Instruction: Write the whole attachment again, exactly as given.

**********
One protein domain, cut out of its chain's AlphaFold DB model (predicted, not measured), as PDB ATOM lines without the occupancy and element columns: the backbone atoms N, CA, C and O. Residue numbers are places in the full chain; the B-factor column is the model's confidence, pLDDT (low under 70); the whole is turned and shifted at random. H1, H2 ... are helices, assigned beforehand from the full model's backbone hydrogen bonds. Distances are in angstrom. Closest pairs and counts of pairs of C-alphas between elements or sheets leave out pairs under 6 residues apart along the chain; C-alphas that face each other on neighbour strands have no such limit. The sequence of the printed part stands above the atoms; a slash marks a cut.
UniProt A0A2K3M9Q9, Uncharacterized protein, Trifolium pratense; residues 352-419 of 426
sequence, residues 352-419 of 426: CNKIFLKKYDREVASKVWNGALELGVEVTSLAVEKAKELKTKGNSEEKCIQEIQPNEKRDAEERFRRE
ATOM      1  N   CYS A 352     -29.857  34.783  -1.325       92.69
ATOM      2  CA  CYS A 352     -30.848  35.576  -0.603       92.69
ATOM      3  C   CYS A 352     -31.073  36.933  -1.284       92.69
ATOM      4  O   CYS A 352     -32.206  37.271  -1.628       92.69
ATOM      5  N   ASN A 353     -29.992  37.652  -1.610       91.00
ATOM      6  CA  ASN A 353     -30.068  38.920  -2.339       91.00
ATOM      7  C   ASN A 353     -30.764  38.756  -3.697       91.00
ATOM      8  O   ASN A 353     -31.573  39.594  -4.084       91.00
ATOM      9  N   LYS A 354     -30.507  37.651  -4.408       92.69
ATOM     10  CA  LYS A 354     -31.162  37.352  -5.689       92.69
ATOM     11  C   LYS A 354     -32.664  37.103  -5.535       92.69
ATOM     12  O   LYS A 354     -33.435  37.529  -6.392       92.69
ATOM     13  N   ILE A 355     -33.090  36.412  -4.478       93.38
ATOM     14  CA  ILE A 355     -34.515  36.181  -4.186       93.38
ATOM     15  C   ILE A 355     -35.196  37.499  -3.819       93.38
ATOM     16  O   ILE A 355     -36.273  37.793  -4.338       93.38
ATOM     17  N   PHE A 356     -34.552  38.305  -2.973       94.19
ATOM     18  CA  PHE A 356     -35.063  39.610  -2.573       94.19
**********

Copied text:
One protein domain, cut out of its chain's AlphaFold DB model (predicted, not measured), as PDB ATOM lines without the occupancy and element columns: the backbone atoms N, CA, C and O. Residue numbers are places in the full chain; the B-factor column is the model's confidence, pLDDT (low under 70); the whole is turned and shifted at random. H1, H2 ... are helices, assigned beforehand from the full model's backbone hydrogen bonds. Distances are in angstrom. Closest pairs and counts of pairs of C-alphas between elements or sheets leave out pairs under 6 residues apart along the chain; C-alphas that face each other on neighbour strands have no such limit. The sequence of the printed part stands above the atoms; a slash marks a cut.
UniProt A0A2K3M9Q9, Uncharacterized protein, Trifolium pratense; residues 352-419 of 426
sequence, residues 352-419 of 426: CNKIFLKKYDREVASKVWNGALELGVEVTSLAVEKAKELKTKGNSEEKCIQEIQPNEKRDAEERFRRE
ATOM      1  N   CYS A 352     -29.857  34.783  -1.325       92.69
ATOM      2  CA  CYS A 352     -30.848  35.576  -0.603       92.69
ATOM      3  C   CYS A 352     -31.073  36.933  -1.284       92.69
ATOM      4  O   CYS A 352     -32.206  37.271  -1.628       92.69
ATOM      5  N   ASN A 353     -29.992  37.652  -1.610       91.00
ATOM      6  CA  ASN A 353     -30.068  38.920  -2.339       91.00
ATOM      7  C   ASN A 353     -30.764  38.756  -3.697       91.00
ATOM      8  O   ASN A 353     -31.573  39.594  -4.084       91.00
ATOM      9  N   LYS A 354     -30.507  37.651  -4.408       92.69
ATOM     10  CA  LYS A 354     -31.162  37.352  -5.689       92.69
ATOM     11  C   LYS A 354     -32.664  37.103  -5.535       92.69
ATOM     12  O   LYS A 354     -33.435  37.529  -6.392       92.69
ATOM     13  N   ILE A 355     -33.090  36.412  -4.478       93.38
ATOM     14  CA  ILE A 355     -34.515  36.181  -4.186       93.38
ATOM     15  C   ILE A 355     -35.196  37.499  -3.819       93.38
ATOM     16  O   ILE A 355     -36.273  37.793  -4.338       93.38
ATOM     17  N   PHE A 356     -34.552  38.305  -2.973       94.19
ATOM     18  CA  PHE A 356     -35.063  39.610  -2.573       94.19